Are you planning to start a new business as a sole trader? You might be worried about asking the question “Can a Sole Trader Have Multiple Businesses?” The other questions coming along with this primary question are related to the tax, national insurance and VAT implications.
So, you need not worry about this as you can run as many businesses as possible to enjoy flexibility and freedom as a sole trader. On the other hand, you can maintain the income you need to bolster your lifestyle.
Running a small business as a sole trader may increase your potential to manage more than one business simultaneously. It brings not only a higher level of income but financial problems while dealing with the HMRC. So, let’s discuss each of these problems and discuss the solution!
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Can a Sole Trader Have Multiple Businesses?
Fortunately, a sole trader can have multiple businesses at a time. For this, you need to be cautious about a few things and you can manage all your financial hassles seamlessly. A sole trader is simply required to provide self-assessment tax returns including a separate section for each of your businesses.
If you register all of your businesses separately with HMRC, you will receive a different Unique Tax Reference (UTR) number each time. It will be a hassle for the sole traders and the HMRC. So, it is wise to report only one self-assessment tax return report instead of reporting separately for each business.
HMRC will calculate all of your income as a whole from all your businesses, and not as a separate income. However, you are suggested to not merge the bookkeeping records and other details of all businesses as it won’t be feasible and efficient from the tax perspective.
How To Deal With VAT?
With more than one business, the one question arising is that should you register for VAT separately for each of your businesses. The answer to this question is a little bit tricky. For example, the criteria for being a VAT registered is the annual turnover of £85 000. If your total income from all your businesses amounts to this threshold, you are liable to register for VAT with the highest turnover.
The major reason behind this is that if you register other businesses for VAT, you will be obliged to pass on the tax to the customers. And, this is not considered an optimum choice due to the financial strain on small businesses.
So, it is sensible to register your business with the highest profits for VAT with the HMRC. It will be tax-efficient and a business-friendly approach.
How National Insurance and Tax Returns are Influenced?
Your National Insurance Contributions (NICs) and Tax returns will also be affected by the multiple businesses. In this, the option of personal allowance will not be available every time you launch a new business. Instead, you will get a personal allowance only once. The current personal allowance is £12, 570, as of 2022/2023.
On the other hand, if your income is more than this personal allowance, you will submit self-assessment tax returns. For this, your income tax bracket will also be updated as your total income from all businesses will be counted.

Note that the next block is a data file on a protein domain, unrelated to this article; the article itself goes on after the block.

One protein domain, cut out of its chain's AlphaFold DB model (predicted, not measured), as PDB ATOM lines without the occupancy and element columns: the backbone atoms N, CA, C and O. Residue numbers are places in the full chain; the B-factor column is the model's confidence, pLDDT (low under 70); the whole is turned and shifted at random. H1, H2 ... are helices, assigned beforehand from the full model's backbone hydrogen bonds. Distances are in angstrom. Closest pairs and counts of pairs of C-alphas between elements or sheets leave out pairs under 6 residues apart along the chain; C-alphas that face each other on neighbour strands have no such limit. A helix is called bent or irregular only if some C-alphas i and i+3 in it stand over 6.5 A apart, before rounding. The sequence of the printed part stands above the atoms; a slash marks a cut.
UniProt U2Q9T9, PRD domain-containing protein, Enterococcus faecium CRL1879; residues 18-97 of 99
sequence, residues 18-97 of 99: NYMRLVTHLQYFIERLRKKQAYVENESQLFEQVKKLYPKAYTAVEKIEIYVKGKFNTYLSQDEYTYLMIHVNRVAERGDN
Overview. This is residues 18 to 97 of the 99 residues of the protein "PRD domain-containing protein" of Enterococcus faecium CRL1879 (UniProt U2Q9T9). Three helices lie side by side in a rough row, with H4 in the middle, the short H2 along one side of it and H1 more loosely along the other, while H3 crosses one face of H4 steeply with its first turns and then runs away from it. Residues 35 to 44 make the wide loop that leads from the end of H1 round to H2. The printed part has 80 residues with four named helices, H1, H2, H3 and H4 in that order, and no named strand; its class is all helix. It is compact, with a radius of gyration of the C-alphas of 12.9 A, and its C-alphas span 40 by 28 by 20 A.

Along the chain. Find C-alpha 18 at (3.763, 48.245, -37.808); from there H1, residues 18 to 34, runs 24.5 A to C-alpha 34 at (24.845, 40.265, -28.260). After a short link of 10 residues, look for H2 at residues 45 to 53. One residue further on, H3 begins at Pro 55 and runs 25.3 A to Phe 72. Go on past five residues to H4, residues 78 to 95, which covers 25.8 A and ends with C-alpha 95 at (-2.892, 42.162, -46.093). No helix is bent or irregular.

If your annual turnover of £85,000 by adding all the income from all self-employed businesses. On the other hand, your NICs will also be get affected by this branching out of your businesses.
Self-employed persons pay Class 2 NICs at a flat rate of £3.15 weekly. Moreover, they fall into the category of Class 4 NICs and it is applied to your profits and not to your incomes. If your total profits are rising, you have to pay more in NICs. The total profits are counted from all of your businesses.
The Bookkeeping and Invoicing Records
Although multiple businesses might be attractive for many, it comes along with many financial strains and hassles. Managing your multiple businesses simultaneously requires the management of multiple bookkeeping records and invoicing records.
To avoid any mismanagement, you need to maintain business records separately. Merging all of those records can create problems for your business in terms of VAT and customer support. So, it is essential to keep each of your businesses separate unless it is for self-assessment tax returns.
Keeping accurate records requires additional time, effort and resources. Therefore, if any one of these is missing, running multiple businesses can become a mess.
The Bottom Line
Managing self-assessment tax returns requires no new UTR number. For VAT registration, you need to register your business with the highest earnings if no business has been registered yet. Otherwise, if your first business is VAT registered, the new businesses are not required to get registered for VAT.
Your NICs and income tax bracket will also be changed. So, it depends on your whole income and not on a single business. Similarly, you will enjoy the personal allowance only once and not every time you have another business.
Above all, you need to consider the factor of time and energy required to put into the management of all businesses. If you can manage all of these businesses efficiently, you can go for the option of multiple businesses. Otherwise, you will ruin your first business as well. I hope you have found an accurate and detailed answer of your question “Can a sole trader have multiple businesses”.
Disclaimer: All the information provided in this article on Can a Sole Trader Have Multiple Businesses, including all the texts and graphics, is general in nature. It does not intend to disregard any of the professional advice.